Good morning. One heartwarming story from last week's horrible weather: A pharmacist in Michigan delivered prescriptions via snowmobile to customers who were stuck at home, the Detroit Free Press reports.
There's a lot of buzz about adding "transparency" to prescription drug prices, but that alone is unlikely to lower prices.
The big picture: Although more information is undoubtedly important, something has to be done with that information to actually get costs down.
We usually don't know how much insurance plans end up paying for most drugs, and we don't know how much of a cut the system's middlemen keep for themselves.
The bottom line: "Transparency can help the public and policy makers make more informed decisions about what to do about high drug prices — who to target, what policies to put in place, etc," said Walid Gellad, a professor at the University of Pittsburgh. "Just the transparency alone is unlikely to lower prices."
Wall Street panicked a little after the Trump administration rolled out its drug rebate proposal, but the stock prices of companies most at risk recovered because there’s still so much uncertainty about how the policy would change their businesses, my colleague Bob Herman reports.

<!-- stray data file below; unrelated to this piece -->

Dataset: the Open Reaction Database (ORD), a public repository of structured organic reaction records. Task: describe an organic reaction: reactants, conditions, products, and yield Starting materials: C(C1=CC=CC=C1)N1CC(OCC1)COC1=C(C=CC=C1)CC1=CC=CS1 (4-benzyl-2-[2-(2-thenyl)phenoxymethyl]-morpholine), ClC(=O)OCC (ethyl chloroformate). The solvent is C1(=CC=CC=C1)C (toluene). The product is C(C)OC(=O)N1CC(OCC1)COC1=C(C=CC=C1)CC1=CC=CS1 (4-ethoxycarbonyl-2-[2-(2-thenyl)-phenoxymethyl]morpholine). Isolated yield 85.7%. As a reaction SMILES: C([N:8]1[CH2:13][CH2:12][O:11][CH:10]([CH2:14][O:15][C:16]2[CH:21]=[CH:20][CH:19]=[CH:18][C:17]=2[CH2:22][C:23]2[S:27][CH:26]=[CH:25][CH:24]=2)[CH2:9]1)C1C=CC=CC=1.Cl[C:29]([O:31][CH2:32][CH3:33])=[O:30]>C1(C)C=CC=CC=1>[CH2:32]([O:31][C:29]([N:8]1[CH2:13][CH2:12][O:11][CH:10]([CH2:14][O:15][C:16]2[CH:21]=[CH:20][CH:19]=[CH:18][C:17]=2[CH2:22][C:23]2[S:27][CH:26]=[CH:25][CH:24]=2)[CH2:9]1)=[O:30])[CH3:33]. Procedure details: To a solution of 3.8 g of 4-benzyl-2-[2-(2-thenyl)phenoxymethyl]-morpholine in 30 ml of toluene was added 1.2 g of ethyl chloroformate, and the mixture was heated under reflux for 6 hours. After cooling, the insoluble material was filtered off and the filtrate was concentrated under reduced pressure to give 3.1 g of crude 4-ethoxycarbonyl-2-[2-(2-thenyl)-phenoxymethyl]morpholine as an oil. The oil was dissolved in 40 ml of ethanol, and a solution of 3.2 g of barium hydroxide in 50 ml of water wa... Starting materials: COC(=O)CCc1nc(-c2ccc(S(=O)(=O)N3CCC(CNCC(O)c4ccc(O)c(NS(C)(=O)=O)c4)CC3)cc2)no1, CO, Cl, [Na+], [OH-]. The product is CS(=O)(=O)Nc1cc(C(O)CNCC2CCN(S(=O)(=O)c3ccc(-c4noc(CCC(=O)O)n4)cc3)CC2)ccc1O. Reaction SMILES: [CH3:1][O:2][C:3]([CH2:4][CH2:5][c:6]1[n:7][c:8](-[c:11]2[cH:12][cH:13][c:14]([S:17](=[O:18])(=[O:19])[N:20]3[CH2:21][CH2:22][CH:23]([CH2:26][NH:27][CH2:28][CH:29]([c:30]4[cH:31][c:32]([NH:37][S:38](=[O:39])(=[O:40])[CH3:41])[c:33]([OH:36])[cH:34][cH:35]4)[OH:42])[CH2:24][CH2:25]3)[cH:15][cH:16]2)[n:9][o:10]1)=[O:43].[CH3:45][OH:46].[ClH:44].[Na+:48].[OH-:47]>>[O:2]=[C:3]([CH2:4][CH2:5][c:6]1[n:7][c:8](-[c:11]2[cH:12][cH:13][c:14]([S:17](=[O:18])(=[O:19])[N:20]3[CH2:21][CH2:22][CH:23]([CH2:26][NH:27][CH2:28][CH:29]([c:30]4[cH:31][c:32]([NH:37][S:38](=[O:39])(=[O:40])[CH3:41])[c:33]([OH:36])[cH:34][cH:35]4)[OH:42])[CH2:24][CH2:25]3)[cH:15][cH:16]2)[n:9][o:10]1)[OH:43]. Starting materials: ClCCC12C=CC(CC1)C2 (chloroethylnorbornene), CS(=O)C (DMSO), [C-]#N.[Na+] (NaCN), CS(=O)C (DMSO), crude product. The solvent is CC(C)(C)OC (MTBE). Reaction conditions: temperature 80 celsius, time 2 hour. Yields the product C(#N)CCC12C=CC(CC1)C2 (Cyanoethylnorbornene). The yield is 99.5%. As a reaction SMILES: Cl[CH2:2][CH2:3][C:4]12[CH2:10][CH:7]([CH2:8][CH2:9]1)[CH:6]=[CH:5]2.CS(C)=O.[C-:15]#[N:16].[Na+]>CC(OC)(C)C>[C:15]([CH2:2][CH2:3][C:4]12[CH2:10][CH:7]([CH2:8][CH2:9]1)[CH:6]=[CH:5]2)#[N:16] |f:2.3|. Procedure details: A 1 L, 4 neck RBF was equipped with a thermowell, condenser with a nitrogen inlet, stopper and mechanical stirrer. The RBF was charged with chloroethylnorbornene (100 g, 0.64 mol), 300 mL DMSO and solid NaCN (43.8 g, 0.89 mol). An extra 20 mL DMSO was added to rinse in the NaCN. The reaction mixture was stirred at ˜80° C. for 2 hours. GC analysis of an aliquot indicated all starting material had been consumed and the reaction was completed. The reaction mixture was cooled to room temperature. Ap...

The big picture: The proposal would bar pharmacy benefit managers and insurers from accepting rebates from drug companies in Medicare and Medicaid under anti-kickback law. Instead, the two sides could work out fixed-fee arrangements, with rebates flowing directly from manufacturers to patients at the pharmacy counter.
Yes, but: The rule...
One thing that is pretty certain: Pharma wins. There’s no mandate to lower list prices, and drug companies would get to see competitors' rebates.
Millennials are facing a much higher risk of obesity-related cancers than the baby boomer generation did at their age, according to a new study in The Lancet Public Health.
Why it matters: "The change in cancer trends among young adults is often considered as a bellwether for future disease burden," study author Hyuna Sung told Eileen.
Reducing prescription opioid misuse will only moderately lower the number of opioid overdose deaths over the next few years, a new report in the Journal of the American Medical Association found.
By the numbers: The study projected that under the status quo, opioid overdose deaths would rise from 33,100 in 2015 to 81,700 in 2025.
My thought bubble: As depressing as this is, it checks out. The opioid epidemic has evolved from being mostly about prescription opioids to being driven by heroin and fentanyl, which are much more potent than drugs like OxyContin.
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